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The Many Ways COVID-19 Has Impacted the Auto Insurance Industry

6 minutes

Every industry is starting to understand how the novel coronavirus will play out for their businesses in the coming months. For auto insurers, there are several areas of operation to watch.

The automotive insurance industry, much like every industry across the nation, is working hard to both anticipate and manage the after-effects of COVID-19. But, as insurers in the space know, there is a very specific set of consumer needs auto must address.

For instance, as more workers were asked to work from home during shelter-in-place mandates, the number of cars on the road decreased. Fewer vehicles crowding the streets meant fewer claims. To meet the new standard, several automotive insurers offered refunds or credits to their insureds, because they recognized driving was down. Some companies even went as far as to look into rate decreases.

“These companies were trying to reflect what’s happening right now, because the costs that the insurers are incurring are significantly different than what they expected,” said Greg Frankowiak, senior consulting actuary at Pinnacle Actuarial Resources, Inc.

This kind of action no doubt enhances good faith among consumers, but it also plays a bigger role on the side of the insurer.

Auto insurance is prospective by nature. Rates are generally estimated one to two years in advance of the time they are in effect, said Frankowiak, by reviewing numerous factors including location, cost of repairs, frequency of accidents and other related expenses.

2020 rates could not have anticipated an event with COVID-19’s magnitude, and while many are issuing such refunds, they are also preparing for what the long-term effects will look like.

Here are some of the other prominent ways the auto industry is being impacted by the pandemic.

Shifting Views for Personal and Commercial Lines Alike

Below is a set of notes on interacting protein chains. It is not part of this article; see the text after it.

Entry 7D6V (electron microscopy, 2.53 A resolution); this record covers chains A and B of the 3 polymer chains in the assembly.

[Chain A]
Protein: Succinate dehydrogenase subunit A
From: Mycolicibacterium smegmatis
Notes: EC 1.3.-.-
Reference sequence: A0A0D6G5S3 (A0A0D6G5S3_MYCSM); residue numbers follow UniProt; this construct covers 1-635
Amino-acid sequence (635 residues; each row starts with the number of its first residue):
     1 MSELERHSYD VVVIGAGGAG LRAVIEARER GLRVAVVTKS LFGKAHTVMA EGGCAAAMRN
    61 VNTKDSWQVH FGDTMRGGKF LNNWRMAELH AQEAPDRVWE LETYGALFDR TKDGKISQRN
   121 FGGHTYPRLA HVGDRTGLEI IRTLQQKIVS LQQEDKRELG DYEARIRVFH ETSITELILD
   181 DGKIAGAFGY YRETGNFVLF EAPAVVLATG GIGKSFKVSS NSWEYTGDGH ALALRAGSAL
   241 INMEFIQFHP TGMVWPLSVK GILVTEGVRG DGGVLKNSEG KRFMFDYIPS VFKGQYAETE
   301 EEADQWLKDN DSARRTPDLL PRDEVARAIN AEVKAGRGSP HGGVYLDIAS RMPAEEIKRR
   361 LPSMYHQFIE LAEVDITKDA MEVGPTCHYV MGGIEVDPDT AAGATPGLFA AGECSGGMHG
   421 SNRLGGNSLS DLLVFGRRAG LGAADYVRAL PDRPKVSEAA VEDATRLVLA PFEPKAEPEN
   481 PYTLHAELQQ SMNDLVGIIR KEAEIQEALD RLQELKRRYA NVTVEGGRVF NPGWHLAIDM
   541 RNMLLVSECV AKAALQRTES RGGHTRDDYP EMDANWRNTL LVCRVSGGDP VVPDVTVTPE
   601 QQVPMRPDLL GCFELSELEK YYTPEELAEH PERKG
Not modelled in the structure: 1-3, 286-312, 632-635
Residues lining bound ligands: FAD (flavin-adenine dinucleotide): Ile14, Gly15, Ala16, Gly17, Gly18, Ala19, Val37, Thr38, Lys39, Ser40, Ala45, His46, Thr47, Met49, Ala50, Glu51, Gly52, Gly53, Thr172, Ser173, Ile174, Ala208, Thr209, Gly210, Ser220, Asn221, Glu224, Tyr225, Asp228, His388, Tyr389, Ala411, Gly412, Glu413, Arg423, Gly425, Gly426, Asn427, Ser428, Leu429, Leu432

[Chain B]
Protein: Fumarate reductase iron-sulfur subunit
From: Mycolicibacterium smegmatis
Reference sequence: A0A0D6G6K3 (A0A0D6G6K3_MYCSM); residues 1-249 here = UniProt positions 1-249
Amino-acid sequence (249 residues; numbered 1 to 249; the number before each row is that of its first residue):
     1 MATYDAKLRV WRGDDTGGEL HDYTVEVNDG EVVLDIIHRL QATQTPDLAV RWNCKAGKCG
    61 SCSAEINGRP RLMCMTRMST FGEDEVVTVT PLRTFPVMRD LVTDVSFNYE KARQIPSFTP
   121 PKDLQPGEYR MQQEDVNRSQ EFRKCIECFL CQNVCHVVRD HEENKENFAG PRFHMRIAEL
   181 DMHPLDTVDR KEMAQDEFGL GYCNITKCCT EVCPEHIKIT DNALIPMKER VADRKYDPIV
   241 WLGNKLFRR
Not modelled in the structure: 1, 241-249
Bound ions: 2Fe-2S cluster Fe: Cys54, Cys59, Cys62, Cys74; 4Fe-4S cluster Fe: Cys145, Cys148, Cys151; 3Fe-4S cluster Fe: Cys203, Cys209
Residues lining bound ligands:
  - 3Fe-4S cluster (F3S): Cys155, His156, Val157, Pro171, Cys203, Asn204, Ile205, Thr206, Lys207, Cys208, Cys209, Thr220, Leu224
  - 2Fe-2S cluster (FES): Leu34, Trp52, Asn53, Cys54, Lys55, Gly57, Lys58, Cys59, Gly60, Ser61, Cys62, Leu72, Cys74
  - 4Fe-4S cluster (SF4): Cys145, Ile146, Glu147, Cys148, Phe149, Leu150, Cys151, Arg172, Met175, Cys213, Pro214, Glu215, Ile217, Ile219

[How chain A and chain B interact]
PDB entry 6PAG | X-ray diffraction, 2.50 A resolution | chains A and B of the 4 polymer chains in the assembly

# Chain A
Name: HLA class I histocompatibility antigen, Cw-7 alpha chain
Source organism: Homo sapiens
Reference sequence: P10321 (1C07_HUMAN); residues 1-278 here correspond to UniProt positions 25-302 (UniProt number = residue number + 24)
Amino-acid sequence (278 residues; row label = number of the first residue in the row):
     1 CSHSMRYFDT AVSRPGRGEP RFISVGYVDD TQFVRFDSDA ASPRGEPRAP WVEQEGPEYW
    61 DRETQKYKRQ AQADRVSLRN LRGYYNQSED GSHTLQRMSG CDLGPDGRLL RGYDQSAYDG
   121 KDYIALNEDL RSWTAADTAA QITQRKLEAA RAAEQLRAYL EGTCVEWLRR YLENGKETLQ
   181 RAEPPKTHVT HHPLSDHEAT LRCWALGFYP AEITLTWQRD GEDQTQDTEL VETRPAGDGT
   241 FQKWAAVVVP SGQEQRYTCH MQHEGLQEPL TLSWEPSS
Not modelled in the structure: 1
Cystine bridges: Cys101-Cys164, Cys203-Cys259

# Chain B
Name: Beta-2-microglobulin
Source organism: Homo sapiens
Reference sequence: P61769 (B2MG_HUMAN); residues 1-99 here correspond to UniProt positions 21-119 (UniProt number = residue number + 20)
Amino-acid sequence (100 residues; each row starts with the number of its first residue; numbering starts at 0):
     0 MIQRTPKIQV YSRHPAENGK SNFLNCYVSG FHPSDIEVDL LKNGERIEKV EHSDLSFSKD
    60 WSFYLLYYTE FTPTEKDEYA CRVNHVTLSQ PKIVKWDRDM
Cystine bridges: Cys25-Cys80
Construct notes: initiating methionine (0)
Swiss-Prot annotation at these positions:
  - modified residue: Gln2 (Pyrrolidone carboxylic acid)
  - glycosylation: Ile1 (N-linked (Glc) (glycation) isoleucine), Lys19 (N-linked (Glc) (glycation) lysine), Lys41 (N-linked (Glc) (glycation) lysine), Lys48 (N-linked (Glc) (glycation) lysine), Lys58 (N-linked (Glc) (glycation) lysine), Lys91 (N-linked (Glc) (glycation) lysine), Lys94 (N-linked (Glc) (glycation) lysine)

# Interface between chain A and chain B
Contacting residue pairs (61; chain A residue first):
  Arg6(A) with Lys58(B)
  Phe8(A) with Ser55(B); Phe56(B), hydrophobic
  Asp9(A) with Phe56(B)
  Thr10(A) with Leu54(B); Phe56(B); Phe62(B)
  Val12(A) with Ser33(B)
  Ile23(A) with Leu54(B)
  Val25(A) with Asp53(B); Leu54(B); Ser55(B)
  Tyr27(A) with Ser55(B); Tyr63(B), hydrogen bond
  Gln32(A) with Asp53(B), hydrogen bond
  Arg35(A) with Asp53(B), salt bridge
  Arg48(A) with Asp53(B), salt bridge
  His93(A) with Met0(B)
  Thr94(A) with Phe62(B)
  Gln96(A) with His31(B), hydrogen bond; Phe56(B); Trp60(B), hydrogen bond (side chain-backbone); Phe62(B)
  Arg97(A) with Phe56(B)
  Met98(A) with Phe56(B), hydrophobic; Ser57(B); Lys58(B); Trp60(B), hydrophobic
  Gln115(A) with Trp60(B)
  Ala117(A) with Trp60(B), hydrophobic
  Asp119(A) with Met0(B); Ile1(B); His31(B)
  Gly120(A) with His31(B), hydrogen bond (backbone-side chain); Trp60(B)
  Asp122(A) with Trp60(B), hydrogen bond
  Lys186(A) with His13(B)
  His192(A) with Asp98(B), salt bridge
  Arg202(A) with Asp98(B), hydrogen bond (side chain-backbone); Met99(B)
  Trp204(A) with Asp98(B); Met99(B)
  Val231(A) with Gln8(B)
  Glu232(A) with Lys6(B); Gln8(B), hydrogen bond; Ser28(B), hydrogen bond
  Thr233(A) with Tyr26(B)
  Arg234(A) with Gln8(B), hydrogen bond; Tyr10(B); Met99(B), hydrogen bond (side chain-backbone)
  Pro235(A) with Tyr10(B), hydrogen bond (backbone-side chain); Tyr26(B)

Now that there are less people on the road, a new trend is breaking through: excess speeding.

“We’ve seen reports of drivers traveling at extremely high speeds — well over 100 miles per hour in some cases,” Frankowiak said. “It’s an interesting phenomenon to see fewer cars on the road but more reckless speeds.”

This puts both commercial and personal drivers at risk of danger: Behavior like this behind the wheel can lead to higher fatality rates in the event of an accident.

But while personal lines are seeing fewer drivers on the road, that isn’t always the case for commercial vehicles. Amazon, GrubHub, delivery services and more are supplying people stuck at home with their essentials, like groceries.

This means the increased use of personal cars for work. More and more restaurants are turning to home delivery services since they cannot allow patrons to enter their facilities.

“Is the employee delivering the food using their own car? What happens if they get into an accident?” Frankowiak asked.

Owners would want that covered under commercial lines coverage,” he continued, “because it typically isn’t covered under personal lines coverage.”

Because of this uptick in employees on the road, Frankowiak said he has seen a number of insurance companies expanding what is typically a commercial lines coverage to personal vehicles.

What’s in Store for Future Ratemaking?

Actuaries consider a number of factors when projecting future rates for auto insurance, including expected frequency of accidents, amount of miles driven, inflation related to repair costs, inflation related to medical care, age of the insured/driver, type and cost of vehicle being insured and more. Greg Frankowiak, Senior Consulting Actuary, Pinnacle Actuarial Resources, Inc. As Frankowiak explained, these data sets are often analyzed well in advance of the time period that the rates will be in effect.